The first argument I often hear is “You need to be rich in order to give money to the poor” or, alternatively, “It’s good to give money to the poor, but there’s nothing wrong with being rich.” Now, I could agree with the first statement if we define rich as “having an income that exceeds one’s own/family’s needs” because then, per definition, only rich people will be able to give money to the poor without harming themselves or their families.
Continue reading Why Wealth is Wrong: The Mathematical Argument
by Lora Angeline Timenia, originally published at Engaged Pentecostalism.
The Acts community gives us a wonderful picture of women being actively part of the community of the Lord in the last days. In Biblical times, the idea of female speakers was acceptable due to God’s use of prophetesses like Sarah, Deborah, Miriam, and Huldah. Luke, the evangelist who wrote the two-volume corpus, Luke-Acts, even began his Gospel with a series of prophecies uttered by the most unlikely women: the barren, the widowed, and the pregnant-before-marriage. Amid societal taboos, God displayed a unique reversal of norms, when he spoke through the barren Elizabeth, the widowed Anna, and the virgin, Mary. Clearly, the Bible demonstrates that God uses women as agents of his revelation.
Unfortunately today, some churches, who stand by a traditional male hierarchy view, do not permit women to speak as pastor-teachers or preachers. In my opinion, these groups miss out on the fullness of what God wants do in their assemblies. Deborah was a judge in the Old Testament, who prophesied, taught, counseled, and even led the community to victory (Judges 4). What can they say about Deborah’s role? What can they say about the role of Philipp’s prophesying daughters in Acts? Could it be that people who do not permit women to speak in the assembly do not recognize the eschatological reversal that God initiated when Jesus triumphed over sin and death? Continue reading Let Women Speak in the Assembly: Towards the Inclusion of Women in Verbal Ministries
You know what’s awesome? Miracles! You know what’s also awesome? Social justice! Let’s combine the two, like Jesus did. The Spiritual gifts that God has equipped His church with are supposed to be used to serve others (1 Peter 4:10), and obviously our activism for a more equal and just world will be even more effective when the Holy Spirit empowers us with supernatural abilities. A couple of years ago, I held a lecture on this idea of charismactivism:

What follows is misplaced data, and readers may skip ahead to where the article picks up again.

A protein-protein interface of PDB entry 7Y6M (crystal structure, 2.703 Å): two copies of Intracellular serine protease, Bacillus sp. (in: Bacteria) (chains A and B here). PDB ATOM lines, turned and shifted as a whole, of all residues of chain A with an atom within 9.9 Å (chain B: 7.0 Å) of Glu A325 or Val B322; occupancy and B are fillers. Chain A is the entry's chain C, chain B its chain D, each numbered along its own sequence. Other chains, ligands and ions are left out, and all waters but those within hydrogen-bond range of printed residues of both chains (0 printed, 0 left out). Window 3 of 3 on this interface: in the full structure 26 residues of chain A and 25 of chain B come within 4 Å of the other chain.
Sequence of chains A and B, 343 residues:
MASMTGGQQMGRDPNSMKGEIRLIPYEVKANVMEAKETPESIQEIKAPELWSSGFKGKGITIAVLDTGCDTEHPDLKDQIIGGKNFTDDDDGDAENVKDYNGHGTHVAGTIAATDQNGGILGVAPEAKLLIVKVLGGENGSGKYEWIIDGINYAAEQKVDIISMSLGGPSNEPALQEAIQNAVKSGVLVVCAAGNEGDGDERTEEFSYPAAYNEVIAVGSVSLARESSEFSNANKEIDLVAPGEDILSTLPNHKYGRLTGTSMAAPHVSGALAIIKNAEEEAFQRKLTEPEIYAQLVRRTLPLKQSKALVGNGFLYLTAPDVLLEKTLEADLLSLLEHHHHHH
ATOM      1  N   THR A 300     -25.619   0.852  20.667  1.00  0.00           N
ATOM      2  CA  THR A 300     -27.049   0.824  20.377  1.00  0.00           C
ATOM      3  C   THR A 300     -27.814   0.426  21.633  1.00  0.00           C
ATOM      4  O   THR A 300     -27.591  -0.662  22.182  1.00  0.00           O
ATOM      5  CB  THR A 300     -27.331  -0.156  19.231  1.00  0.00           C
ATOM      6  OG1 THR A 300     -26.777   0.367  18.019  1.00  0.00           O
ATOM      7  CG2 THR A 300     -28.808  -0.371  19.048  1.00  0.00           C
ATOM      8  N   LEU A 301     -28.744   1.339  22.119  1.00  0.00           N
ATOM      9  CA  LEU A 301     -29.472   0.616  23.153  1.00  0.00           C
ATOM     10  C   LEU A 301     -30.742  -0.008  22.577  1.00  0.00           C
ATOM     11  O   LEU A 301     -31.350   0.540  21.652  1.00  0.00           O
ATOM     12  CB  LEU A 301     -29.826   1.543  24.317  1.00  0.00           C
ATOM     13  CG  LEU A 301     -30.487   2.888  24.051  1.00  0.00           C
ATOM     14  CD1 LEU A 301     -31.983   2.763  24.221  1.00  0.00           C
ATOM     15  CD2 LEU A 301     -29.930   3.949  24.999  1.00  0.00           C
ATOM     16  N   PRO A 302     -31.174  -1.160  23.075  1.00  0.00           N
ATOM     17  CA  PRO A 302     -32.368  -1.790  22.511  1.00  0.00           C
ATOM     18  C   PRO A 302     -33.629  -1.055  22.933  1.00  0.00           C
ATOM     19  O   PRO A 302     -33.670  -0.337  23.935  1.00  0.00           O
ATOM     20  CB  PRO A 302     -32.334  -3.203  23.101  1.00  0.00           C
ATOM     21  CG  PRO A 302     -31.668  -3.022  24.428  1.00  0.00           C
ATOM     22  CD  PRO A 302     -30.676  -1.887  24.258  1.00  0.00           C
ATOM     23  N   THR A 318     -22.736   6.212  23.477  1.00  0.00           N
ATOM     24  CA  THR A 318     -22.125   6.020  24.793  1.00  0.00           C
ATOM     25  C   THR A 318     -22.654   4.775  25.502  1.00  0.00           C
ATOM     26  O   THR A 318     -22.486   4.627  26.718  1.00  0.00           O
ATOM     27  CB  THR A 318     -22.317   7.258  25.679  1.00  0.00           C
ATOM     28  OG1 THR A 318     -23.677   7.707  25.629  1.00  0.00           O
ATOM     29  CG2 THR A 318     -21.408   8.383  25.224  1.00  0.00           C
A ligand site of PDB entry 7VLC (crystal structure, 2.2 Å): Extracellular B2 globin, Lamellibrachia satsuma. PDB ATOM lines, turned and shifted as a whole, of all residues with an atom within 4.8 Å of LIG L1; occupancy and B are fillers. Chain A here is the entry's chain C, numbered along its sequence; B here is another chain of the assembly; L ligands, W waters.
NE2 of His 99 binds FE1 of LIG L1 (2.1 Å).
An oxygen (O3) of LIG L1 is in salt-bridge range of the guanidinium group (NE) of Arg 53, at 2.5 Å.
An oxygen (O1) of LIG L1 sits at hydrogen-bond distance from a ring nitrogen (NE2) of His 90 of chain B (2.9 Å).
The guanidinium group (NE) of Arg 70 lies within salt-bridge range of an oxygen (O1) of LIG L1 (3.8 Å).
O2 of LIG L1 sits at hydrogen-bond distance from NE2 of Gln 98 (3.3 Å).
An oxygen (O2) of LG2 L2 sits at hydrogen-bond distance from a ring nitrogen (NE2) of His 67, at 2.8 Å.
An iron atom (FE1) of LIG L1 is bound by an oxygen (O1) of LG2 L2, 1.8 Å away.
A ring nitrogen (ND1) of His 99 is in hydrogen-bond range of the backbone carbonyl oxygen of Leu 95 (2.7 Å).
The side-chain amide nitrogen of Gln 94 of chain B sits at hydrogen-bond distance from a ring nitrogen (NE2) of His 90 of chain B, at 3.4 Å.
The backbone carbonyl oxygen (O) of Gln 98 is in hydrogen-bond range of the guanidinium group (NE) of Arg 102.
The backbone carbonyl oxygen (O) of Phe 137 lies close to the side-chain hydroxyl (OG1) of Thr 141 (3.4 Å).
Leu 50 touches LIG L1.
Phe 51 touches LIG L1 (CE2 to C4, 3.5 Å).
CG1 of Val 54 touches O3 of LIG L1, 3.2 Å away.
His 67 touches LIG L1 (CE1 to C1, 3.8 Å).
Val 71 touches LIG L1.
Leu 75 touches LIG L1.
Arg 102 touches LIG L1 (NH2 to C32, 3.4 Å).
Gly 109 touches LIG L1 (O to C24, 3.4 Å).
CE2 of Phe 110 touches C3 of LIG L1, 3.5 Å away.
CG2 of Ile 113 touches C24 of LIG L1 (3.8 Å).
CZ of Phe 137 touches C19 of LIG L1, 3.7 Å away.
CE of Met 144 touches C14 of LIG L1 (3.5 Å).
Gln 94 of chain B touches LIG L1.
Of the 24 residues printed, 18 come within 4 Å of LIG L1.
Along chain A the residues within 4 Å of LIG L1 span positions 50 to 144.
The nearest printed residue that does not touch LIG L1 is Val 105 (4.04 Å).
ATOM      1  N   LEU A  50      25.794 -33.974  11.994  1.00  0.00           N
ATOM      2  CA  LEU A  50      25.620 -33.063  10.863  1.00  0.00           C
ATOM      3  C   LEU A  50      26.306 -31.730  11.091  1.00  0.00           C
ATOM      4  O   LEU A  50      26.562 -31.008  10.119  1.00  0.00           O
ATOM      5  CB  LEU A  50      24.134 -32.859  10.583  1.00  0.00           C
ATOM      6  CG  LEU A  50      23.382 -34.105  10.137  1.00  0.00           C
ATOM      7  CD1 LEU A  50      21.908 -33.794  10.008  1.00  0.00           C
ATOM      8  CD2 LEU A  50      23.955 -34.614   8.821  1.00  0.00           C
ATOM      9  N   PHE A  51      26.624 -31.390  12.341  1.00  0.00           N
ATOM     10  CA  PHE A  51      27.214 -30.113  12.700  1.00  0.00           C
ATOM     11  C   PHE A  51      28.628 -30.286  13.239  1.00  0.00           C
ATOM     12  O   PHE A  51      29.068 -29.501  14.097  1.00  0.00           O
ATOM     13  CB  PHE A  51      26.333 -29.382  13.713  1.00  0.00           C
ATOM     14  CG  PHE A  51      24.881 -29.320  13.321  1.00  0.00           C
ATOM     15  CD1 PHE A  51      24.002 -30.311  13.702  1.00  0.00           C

It’s obvious that miracles and social justice go hand-in-hand in the Holy Scriptures: the Old Testament prophets exercised many miraculous gifts while promoting the rights of the poor and marginalised (see for example the book of Amos); Jesus healed the sick and cast out demons right before His famous Sermon on the Mount about social ethics (Mt 5); and as the apostolic church was filled with the Holy Spirit and spoke in tongues they eradicated the gap between rich and poor through community of goods (Acts 2).
In the lecture, I go through these and other relevant Bible passages, as well as sharing testimonies from people today who combine miracles and social justice, like Simon Adahl and Heidi Baker. I also bring up and criticize theologians and philosophers who deny the existence of miracles (or at least its presence in the life of the ordinary believer), like David Hume, Rudolf Bultmann and John MacArthur. Enjoy the video!
Pentecostals & Charismatics for Peace & Justice is a multicultural, gender inclusive, and ecumenical organization that promotes peace, justice, and reconciliation work among Pentecostal and Charismatic Christians around the world. If you like what we do, please become a member!
by Bob Ekblad.
Violence in Gaza is once again on the rise as the Israeli Defense Forces battle Palestinian protesters outraged by inhumane living conditions in what is often referred to as the world’s largest outdoor prison. The last time tensions flared Israel brutally bombed Gaza in response to Hamas’ missile attacks in 2014— killing over 2000 Palestinians and wounding thousands more. The story of Abraham’s conflict and reconciliation with the ancient king of Philistia (located in modern day Gaza) in Genesis 20-21 is an invitation to Jews, Muslims and Christians to each other through the eyes of faith.
Genesis 20 tells the infamous story of Abraham’s residence as an alien in Gerar, where he lies to Abimelech, king of Philistia, about the identity of his wife Sarah, saying she was his sister. Abraham expects the worst from this foreign king, assuming he will kill him and take Sarah for himself– since she is so beautiful. But after Abimelech takes Sarah into his harem God confronts him in a dream and Abimelech proves attentive. He dialogues with God, defending himself as innocent– and God affirms his integrity (20:5-6). Abimelech confronts Abraham about his lie: “You have done to me things that ought not to be done” (v. 10). He gives Sarah back along with many gifts, 1000 pieces of silver and a welcome to settle wherever they please (20:14-15). Continue reading Peacemaking in Gaza: Abraham’s Model